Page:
Bikes, Transit and Walking Ahead of Cars?

Sam Staley of the Reason Foundation argues that Ray LaHood's recent statement that bikes and pedestrians will be considered on the same level as cars doesn't mesh with the facts.

Staley, a regular blog contributor on Planetizen, says that "just 4.6 percent of commuters use transit, 2.4 percent walk, and 1.5% using 'Other' (including bicycling)?"

Staley therefore concludes that "LaHood is apparently abandoning all pretense to evidence-based public policy..."

Full Story: U.S. DOT Moves Further Away from Evidence Based Public Policy With Statement on Bicycling



Equality of modes, what a concept

Mr. Staley confuses cause and effect. As Fred Kent noted some time ago, if you build for cars, you get cars. If you build for people, you get people. Having spent all our federal dollars on motor vehicle infrastructure for decades, we should see the current lack of use of other modes as a predictable (and even predicted) effect.
A few facts:
1. Commuting trips are not the only trips, or even most of the trips.
2. When infrastructure is present, people use it. When there is a safe bikeway, more people ride bikes.
3. Given transportation is paid for by everyone (currently none of the Highway Trust Fund money is gas tax or other user fees) then adding sidewalks and bikeways to highway projects seems like a modest enough step towards treating modes equally.

People are rational; they will use the mode that makes sense in terms of time, money, and risk. Given more choices, people will take them.

Michael Lewyn's picture

Evidence of what?

If I understand the blog post correctly, Staley is reasoning: the evidence shows that are more drivers than bicyclists, therefore bicyclists should not be accommodated. I don't see how the latter follows from the former.

Evidence Based = Maintain Status Quo

Mr. Staley's idea of evidence-based public policy seems to be that, if people commute by driving now, it follows that we should only build auto-oriented infrastructure in the future.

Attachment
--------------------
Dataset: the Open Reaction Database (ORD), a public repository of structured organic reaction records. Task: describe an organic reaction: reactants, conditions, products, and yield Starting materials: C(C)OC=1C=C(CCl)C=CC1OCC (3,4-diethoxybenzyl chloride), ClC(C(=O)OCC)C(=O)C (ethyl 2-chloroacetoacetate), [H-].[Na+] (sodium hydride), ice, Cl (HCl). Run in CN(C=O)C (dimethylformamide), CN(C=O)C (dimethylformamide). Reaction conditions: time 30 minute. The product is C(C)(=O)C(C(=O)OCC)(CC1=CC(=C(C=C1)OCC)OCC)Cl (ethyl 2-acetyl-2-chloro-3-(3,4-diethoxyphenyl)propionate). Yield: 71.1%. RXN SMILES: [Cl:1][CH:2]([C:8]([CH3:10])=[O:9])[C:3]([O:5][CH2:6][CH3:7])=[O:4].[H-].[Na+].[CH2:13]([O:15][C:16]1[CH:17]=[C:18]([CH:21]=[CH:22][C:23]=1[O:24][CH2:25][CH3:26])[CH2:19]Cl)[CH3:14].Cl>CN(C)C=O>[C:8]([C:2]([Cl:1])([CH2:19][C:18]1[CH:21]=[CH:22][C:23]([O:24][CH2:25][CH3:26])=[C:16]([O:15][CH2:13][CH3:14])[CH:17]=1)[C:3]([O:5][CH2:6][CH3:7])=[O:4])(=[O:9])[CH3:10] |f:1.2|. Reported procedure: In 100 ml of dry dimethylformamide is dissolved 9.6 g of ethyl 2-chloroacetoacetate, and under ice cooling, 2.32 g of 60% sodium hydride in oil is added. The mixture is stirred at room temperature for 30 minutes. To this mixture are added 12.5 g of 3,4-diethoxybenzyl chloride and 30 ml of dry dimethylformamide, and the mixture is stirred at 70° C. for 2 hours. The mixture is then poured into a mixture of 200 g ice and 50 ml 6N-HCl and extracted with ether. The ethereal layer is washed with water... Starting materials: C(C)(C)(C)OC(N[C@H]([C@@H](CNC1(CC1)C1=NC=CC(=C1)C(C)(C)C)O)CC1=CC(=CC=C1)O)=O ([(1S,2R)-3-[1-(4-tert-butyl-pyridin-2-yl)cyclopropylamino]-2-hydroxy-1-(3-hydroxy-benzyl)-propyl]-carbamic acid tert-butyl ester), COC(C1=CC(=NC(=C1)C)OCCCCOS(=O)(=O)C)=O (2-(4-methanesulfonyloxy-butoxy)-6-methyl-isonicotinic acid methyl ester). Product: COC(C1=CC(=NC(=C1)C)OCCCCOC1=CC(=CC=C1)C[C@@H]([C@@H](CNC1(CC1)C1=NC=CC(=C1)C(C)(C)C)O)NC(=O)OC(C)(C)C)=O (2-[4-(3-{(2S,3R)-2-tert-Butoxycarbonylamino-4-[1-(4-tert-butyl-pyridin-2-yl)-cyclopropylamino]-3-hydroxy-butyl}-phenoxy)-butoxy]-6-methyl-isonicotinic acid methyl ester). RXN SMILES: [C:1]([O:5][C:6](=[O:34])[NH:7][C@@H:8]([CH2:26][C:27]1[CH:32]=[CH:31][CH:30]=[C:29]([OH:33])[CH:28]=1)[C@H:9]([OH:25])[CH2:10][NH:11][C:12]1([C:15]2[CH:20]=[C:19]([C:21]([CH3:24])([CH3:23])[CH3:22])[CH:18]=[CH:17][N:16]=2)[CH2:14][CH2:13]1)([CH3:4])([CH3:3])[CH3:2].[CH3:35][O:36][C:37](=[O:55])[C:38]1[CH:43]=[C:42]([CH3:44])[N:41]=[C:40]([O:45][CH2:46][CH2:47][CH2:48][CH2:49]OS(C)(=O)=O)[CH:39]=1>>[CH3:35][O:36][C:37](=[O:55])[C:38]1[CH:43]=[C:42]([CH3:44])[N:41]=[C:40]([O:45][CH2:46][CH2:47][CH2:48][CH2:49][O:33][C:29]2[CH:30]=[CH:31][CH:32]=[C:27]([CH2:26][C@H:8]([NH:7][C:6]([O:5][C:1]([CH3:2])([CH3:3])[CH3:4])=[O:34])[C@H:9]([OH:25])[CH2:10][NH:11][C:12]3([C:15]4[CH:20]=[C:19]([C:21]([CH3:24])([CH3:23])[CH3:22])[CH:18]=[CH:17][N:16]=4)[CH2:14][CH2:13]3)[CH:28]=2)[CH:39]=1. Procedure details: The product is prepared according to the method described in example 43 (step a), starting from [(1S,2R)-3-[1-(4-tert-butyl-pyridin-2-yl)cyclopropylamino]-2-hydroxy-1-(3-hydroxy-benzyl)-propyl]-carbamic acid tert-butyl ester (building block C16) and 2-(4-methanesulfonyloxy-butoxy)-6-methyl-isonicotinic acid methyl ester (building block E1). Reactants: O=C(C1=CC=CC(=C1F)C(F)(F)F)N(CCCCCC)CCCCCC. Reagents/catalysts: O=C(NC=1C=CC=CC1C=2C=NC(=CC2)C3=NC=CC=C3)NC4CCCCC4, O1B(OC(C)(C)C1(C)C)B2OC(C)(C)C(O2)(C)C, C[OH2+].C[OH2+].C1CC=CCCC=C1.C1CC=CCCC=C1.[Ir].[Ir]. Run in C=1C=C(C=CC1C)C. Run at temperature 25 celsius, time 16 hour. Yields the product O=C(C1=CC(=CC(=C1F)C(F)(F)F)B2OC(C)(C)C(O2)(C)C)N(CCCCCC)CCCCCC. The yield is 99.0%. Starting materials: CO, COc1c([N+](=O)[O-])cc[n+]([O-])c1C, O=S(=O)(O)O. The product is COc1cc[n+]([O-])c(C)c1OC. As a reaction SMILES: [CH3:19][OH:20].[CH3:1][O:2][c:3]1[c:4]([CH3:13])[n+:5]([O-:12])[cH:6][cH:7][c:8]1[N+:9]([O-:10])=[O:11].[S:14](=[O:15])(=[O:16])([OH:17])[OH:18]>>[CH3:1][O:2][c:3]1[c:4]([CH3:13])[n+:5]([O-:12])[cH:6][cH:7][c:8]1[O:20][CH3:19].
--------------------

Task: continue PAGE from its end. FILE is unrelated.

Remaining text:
If he had used the same reasoning in the 1920s, he would have said: most people use streetcars to commute to work, and no one drives to work on the freeway because there are no freeways yet, therefore all federal transportation funding should go to building streetcars and none to freeways.

If you want evidence-based public policy, you have to look at evidence about costs and benefits, not just at evidence about what people do currently.

Charles Siegel

Brent Toderian's picture

Here in Vancouver BC, our

Here in Vancouver BC, our Transportation Plan long ago set our priorities in this order - walking first, then cycling, then transit, then goods and services movement, and then the single-occupancy vehicle. Cars are not banned, they are simply prioritized last. And the results - frequently named the most livable city in the world, first market to rebound from the downturn and last to be affected by it, and many other success indicators. We are the north-american proof that deprioritizing the car is a winning approach when doing it smartly.

Brent Toderian
Vancouver Director of Planning

When oil money funds "research"

The Reason Foundation may as well move into Exxon-Mobil's headquarters and save on rent. "We've got pleeeenty of oil left!"

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